I am responding to you to say thank you for sharing with us all your recollections of an ugly time in your life that you feel ashamed of. We have all been ashamed like you, all vomited, all shook, all with punning headaches. That is why we are here egging each other on to put it behind us. Once you have hit rock bottom the only two outcomes are a horrible life and subsequent horrible death or freedom living a happy and long healthy life. I have just spent a lunchtime with a group of Ba’hai people originally from Persia(Iran) but left twenty years ago to escape persecution. They are neighbours from across the road and they asked us to join them and their extended families. I loved the fact that they are all so contented,they are connected with each other’s lives, the women were nurturing their families, the men were all so proud of their offspring, the food was laid out as a banquet, young and old sharing food and the happiness was palpable. Persian tea and soft drinks shared on large trays. No alcohol ever in their lives. They are all successful business people and I know why. Because they are honest, they are awake and they are all so proud of their actions. For years I was dishonest, hiding the alcohol and restless to get home to my stash, I was half asleep at the wheel during all of my business transactions and I was never proud of my actions for no matter what I was doing there was always the alcohol element. I can remember almost every function I have ever been to (believe me I have been to a lot) in terms of what alcohol was available and how much I drank. My husband is the one who saw that I had hit rock bottom when he saw me drinking warm wine out of a plastic sports bottle. He is now my number one supporter. He can see me now treating each day as if I am discovering life for the first time. Body Snatchers embrace your freedom, you don’t have to go back there. Just think how happy you will be celebrating your fiftieth as a level headed sober woman. I hope you keep in touch with Unpickled. All of us out here in unpicked land are barracking for you.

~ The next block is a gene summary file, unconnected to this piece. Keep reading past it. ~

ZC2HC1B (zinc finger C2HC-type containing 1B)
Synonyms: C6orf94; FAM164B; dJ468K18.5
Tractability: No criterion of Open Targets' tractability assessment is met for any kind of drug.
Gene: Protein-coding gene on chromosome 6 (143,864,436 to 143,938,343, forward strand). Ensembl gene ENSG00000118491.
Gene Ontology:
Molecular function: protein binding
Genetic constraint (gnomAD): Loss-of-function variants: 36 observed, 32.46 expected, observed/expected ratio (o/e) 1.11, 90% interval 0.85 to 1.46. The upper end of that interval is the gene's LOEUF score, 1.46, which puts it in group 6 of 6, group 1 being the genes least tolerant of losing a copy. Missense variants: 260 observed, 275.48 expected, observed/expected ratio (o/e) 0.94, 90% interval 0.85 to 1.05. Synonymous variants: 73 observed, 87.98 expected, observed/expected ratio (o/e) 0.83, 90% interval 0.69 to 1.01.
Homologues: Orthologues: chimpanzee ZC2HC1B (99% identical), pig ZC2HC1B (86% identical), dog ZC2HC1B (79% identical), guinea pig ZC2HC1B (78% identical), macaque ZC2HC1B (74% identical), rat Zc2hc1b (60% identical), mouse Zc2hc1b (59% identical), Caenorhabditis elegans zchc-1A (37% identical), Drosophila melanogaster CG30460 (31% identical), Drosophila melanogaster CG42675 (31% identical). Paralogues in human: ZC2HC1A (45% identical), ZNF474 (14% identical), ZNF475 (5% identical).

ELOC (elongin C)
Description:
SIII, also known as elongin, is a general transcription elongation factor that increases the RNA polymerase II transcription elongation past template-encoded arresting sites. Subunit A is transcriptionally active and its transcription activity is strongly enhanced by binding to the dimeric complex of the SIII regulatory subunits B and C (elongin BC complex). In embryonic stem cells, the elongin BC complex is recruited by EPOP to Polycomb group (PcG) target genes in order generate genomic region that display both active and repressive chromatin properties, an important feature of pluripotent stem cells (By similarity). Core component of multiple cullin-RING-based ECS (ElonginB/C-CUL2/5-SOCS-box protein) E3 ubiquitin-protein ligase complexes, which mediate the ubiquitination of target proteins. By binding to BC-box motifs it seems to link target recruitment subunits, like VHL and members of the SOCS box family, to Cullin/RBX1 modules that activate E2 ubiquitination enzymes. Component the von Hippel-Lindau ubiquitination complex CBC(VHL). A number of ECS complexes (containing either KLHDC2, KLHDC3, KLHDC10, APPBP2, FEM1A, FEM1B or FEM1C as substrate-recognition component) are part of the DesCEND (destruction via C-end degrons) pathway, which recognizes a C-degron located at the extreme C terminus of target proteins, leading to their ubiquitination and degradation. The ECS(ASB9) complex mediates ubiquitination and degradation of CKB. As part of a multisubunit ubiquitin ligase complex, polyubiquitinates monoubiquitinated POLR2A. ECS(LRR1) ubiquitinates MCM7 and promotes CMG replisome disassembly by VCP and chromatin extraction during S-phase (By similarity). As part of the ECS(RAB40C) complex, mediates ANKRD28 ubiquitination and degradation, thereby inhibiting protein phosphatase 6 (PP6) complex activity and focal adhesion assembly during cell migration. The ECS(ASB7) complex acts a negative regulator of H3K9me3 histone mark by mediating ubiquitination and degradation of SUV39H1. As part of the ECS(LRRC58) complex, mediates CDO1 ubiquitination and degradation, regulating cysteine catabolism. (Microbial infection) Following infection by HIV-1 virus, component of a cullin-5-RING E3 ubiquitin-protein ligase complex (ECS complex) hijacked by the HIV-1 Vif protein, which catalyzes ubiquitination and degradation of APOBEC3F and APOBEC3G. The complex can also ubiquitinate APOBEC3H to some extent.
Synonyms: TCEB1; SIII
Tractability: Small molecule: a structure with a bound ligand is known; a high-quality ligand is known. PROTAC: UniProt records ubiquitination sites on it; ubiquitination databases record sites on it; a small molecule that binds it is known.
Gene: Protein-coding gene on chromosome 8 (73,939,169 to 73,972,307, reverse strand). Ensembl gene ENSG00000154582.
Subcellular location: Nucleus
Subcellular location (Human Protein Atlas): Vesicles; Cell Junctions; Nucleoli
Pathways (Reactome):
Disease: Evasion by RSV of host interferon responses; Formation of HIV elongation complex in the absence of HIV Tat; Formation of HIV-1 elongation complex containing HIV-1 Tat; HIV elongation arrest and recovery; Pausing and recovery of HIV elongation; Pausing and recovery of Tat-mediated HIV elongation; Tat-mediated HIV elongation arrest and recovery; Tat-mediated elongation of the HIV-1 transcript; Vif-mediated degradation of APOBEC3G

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  24. Body snatchers